(Gemma Tipton’s article appeared in the Irish Times, 10/27.)

A MAN DRESSED in a crisp white shirt and black trousers flings himself into the muddy waters of a peat bog; a couple spend their honeymoon in bed, inviting the world’s press to join them; and a trio of women gently drool down their fine blue silk dresses. Of all the art forms, performance can be the hardest to understand. Attracting confusion and derision, or simply ignored, performance – and its close cousin video – might sum up all that’s wrong with art that is, at its worst, esoteric, pretentious and deliberately difficult.

But when a performance artist, Spartacus Chetwynd, and a video artist, Elizabeth Price, are shortlisted for the Turner Prize, perhaps it’s time to start taking more notice. And with Remnants showing the work of Amanda Coogan, Dominic Thorpe and Aideen Barry at Ballina Arts Centre, and the Dublin Live Art Festival opening on Tuesday, it is possible to explore what goes on when art happens in front of you.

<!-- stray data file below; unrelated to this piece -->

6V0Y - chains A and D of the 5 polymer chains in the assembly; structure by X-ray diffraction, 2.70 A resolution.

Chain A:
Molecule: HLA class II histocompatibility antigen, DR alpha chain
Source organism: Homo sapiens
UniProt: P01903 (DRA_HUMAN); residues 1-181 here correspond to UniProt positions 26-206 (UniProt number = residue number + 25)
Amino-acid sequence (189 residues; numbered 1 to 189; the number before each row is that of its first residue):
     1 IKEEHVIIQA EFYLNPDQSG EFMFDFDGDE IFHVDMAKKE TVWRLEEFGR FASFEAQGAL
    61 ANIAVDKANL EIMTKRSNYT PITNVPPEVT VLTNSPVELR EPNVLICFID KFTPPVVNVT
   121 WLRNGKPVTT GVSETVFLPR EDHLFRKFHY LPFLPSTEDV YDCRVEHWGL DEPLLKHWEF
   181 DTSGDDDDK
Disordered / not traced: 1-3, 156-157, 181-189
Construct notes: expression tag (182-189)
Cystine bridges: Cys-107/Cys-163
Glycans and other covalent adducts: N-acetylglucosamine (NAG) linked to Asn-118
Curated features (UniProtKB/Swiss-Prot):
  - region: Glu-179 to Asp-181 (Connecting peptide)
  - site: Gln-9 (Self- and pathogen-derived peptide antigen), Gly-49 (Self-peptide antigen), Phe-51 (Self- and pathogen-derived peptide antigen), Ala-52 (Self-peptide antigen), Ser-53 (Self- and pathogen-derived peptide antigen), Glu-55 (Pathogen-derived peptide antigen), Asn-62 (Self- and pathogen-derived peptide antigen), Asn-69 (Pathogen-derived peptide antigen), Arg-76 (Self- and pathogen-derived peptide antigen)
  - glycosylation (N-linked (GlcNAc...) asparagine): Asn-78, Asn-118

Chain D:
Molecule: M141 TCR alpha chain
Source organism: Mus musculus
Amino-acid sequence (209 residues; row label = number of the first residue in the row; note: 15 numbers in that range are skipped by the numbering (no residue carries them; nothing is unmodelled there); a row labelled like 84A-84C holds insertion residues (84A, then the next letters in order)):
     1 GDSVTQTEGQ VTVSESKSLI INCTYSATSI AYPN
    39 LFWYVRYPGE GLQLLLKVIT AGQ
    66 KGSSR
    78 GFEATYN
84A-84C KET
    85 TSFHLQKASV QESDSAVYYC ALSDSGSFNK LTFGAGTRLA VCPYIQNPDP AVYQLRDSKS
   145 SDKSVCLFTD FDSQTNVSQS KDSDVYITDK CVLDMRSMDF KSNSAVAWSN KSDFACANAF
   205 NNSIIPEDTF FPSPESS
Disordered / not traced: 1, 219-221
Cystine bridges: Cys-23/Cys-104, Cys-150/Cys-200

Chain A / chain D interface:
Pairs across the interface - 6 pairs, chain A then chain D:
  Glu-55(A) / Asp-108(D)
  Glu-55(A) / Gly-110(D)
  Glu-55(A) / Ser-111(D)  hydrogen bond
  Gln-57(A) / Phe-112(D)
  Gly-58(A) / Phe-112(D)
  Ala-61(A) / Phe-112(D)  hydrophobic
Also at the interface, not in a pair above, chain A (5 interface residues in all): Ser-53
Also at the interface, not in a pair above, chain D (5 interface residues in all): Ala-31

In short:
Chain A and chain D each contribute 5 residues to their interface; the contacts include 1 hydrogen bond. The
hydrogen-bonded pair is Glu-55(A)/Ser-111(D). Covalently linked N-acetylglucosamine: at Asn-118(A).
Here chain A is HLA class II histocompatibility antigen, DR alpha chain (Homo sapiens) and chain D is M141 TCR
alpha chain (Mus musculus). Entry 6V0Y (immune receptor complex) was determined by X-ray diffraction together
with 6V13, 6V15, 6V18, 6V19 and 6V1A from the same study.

Performance art, or live art, began at the turn of the last century, with Dada, the Futurists and events at the Cabaret Voltaire in Zurich exploring how art could be made to do something different. Fast-forward a decade or two and the action paintings of Jackson Pollock, Franz Kline and Willem de Kooning saw a painting as a record of the processes of its making. What you see on the canvas – the gestures, marks, lines and splashes – are as much about the mental energies of the artist made physical as about creating the perfect, finished product.


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